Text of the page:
how do you feel every emotion

How to feel all your feelings

Don't cry. Don't get mad. Don't get too excited.

Many of us have spent years suppressing our emotions, often without even realizing it. Some feelings seem "bad," while others seem too frivolous or time-consuming to fit into our busy lives. 

But when we actually allow ourselves to truly feel our feelings, we gain a deeper understanding of what's working in our lives—and what needs some extra attention. Our emotions can guide our growth, if we choose to listen to them.

So keep reading to learn how and why to embrace all of your emotions, even the ones that might feel a bit uncomfortable. We promise it's worth it.

What are emotions?

At the core of our human experience lie emotions. These are complex, often fleeting responses that arise from our interactions with the world, reflecting our perceptions, reactions, and interpretations of situations. 

Emotions are neither purely mental nor purely physical; they encompass both realms. When we say we "feel" something, it isn't just a metaphor. Our heart might race, our palms may sweat, or a warm sensation might envelop us. These physiological reactions are intimately tied to our mental state and thoughts.

But how many emotions are there, really? The answer isn't straightforward. While some psychologists propose that there are a few basic emotions—such as joy, sadness, fear, disgust, anger, and surprise—from which all other emotions derive, others believe that the spectrum of human emotions is far broader. And then there are cultural nuances to consider; certain emotions might be recognized and named in one culture but not in another.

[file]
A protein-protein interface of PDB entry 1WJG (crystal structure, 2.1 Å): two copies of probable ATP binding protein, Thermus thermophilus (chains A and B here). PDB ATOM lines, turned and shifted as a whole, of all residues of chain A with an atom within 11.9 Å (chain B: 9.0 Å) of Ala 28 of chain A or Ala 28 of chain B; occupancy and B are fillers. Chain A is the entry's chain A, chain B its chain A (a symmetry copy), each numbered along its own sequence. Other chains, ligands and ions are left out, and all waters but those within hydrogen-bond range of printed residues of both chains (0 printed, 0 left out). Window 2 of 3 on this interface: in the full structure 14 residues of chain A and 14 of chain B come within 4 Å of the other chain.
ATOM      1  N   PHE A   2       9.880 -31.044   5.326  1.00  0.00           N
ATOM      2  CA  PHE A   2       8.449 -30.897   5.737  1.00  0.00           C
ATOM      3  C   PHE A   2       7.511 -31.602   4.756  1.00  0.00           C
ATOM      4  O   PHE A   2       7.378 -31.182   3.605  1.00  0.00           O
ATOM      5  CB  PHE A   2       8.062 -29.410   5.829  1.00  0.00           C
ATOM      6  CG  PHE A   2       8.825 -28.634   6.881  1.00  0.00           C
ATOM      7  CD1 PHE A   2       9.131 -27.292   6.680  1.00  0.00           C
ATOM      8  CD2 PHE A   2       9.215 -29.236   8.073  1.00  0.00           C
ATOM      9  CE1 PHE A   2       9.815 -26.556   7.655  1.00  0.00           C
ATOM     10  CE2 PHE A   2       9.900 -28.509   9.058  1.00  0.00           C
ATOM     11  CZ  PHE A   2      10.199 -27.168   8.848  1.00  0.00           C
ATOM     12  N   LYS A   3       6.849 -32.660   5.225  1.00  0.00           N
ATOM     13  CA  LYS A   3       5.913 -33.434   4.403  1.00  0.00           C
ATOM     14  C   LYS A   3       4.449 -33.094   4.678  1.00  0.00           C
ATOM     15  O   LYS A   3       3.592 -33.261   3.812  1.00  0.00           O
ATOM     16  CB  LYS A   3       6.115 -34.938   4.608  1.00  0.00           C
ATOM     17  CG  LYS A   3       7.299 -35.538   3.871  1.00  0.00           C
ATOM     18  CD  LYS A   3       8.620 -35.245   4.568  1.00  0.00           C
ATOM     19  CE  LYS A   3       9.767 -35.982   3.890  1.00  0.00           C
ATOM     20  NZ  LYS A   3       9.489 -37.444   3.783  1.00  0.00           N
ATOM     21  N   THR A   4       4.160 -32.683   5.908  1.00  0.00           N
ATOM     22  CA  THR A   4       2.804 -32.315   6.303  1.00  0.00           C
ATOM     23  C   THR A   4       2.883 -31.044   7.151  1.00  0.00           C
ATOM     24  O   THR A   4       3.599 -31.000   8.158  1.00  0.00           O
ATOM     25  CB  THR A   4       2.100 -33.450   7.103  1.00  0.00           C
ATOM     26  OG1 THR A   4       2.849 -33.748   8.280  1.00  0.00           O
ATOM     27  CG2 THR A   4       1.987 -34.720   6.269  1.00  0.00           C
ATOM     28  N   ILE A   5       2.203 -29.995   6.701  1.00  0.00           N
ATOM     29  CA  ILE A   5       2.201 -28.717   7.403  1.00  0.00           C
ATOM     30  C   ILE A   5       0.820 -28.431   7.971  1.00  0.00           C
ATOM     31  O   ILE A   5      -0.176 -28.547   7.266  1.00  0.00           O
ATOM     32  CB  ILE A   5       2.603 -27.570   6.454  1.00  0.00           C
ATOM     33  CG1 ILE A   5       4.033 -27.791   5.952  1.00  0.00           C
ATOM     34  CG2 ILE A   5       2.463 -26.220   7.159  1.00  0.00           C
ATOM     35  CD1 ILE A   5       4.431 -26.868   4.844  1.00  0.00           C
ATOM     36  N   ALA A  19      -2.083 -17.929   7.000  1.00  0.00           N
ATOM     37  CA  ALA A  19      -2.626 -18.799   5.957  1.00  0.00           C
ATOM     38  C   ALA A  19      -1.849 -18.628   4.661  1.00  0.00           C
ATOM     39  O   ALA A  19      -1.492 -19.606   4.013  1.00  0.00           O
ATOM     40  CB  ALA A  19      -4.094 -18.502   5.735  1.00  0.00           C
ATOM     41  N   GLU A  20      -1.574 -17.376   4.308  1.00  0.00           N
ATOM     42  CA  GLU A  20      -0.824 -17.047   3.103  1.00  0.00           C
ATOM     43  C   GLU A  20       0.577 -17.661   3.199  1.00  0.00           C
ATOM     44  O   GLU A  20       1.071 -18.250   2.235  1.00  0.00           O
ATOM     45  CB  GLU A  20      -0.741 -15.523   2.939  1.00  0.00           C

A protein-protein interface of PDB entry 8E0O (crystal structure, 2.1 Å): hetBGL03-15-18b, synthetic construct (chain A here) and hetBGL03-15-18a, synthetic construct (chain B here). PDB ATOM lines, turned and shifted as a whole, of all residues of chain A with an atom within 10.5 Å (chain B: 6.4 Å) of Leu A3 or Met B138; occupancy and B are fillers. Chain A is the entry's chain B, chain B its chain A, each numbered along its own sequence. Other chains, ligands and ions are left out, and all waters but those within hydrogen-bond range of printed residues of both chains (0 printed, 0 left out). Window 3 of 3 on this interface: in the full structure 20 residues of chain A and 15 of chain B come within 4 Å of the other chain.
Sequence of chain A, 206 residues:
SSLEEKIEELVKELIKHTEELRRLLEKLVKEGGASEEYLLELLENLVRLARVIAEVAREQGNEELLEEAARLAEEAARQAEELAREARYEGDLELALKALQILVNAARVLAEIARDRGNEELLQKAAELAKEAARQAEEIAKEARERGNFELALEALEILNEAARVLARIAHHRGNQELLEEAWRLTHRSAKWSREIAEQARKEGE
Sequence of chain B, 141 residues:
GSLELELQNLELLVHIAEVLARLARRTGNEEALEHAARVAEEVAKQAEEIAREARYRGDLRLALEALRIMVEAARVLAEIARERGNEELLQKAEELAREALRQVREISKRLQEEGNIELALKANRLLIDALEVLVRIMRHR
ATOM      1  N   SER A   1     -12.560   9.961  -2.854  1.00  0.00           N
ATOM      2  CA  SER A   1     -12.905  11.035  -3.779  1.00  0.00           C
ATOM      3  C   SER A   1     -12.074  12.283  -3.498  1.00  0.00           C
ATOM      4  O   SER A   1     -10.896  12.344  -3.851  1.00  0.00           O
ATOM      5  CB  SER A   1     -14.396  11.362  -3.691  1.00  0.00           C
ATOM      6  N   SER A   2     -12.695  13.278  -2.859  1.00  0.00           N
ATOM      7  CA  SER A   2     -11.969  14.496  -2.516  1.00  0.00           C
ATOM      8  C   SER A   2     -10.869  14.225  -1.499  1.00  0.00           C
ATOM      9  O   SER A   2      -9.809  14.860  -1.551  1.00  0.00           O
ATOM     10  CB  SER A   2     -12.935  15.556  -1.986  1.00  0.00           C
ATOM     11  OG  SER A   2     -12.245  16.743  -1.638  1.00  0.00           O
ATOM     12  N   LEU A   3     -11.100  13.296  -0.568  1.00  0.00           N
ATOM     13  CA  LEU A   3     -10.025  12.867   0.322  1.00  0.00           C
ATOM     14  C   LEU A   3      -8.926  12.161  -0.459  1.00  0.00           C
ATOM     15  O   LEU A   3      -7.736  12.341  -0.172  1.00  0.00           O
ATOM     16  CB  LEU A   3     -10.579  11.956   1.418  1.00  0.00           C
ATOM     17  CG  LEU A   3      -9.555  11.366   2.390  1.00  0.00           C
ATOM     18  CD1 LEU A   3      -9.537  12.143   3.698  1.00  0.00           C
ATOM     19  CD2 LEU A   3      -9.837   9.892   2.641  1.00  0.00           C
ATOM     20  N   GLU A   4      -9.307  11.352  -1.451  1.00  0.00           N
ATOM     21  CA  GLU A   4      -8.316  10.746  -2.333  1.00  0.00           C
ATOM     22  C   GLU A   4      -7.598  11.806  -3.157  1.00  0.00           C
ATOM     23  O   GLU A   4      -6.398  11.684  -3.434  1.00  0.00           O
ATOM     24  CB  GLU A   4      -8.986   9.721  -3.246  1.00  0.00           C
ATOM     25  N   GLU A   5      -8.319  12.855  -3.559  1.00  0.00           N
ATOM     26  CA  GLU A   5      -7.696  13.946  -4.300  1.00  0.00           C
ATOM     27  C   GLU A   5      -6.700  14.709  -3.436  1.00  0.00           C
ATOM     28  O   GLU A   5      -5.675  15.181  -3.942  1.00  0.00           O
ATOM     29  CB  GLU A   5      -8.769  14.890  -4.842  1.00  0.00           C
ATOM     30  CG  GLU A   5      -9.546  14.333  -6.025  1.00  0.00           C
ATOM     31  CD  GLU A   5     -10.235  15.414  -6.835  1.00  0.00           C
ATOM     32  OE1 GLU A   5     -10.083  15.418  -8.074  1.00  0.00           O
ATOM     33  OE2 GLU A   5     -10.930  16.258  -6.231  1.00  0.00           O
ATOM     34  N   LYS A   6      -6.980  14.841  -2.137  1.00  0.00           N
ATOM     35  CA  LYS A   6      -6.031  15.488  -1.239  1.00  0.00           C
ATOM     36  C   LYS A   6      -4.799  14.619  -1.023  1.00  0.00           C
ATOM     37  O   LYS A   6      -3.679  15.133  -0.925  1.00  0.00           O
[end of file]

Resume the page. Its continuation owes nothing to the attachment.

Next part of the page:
Regardless of the exact number, what's clear is that emotions serve as a kind of internal compass. They signal our likes and dislikes, drawing us closer to some experiences and repelling us from others. Emotions, in essence, are tools for survival, growth, and understanding. By recognizing their profound importance, we can begin to value and give space to every feeling that dances across our internal landscape.

Recognize the physical sensations that come with different emotions

As mentioned earlier, emotions are not just mental states; they also have a physical component. When we experience different emotions, our body reacts in various ways—sometimes subtly, other times quite dramatically.

For example, when we feel anxious or scared, our heart rate might increase and our palms may become sweaty. We might feel a knot in our stomach or tension in our neck and shoulders. On the other hand, when we're happy or excited, we might experience a lightness in our step, a broad smile on our face, and a sense of energy coursing through us.

By paying attention to these physical sensations, we can gain insight into what we're feeling at any given moment. This can be particularly helpful if you're someone who struggles to identify or articulate your emotions. By noticing that your heart is racing or your breath is shallow, for instance, you might recognize that you're feeling anxious—even if you can't quite put your finger on why.

In addition to helping us better understand ourselves, recognizing the physical sensations of different emotions can also help us regulate them more effectively. If you notice that you're clenching your jaw or tensing up whenever you feel angry, for instance, you might try intentionally relaxing those muscles as a way to diffuse some of that anger's intensity.

So next time you find yourself experiencing an emotion—whether it's joy or sadness or something in between—take a moment to check in with your body. What sensations do you notice? How does this emotion manifest itself physically? By answering these questions, you'll deepen your understanding of both your body and mind—and learn how to better navigate the complex landscape of human emotions.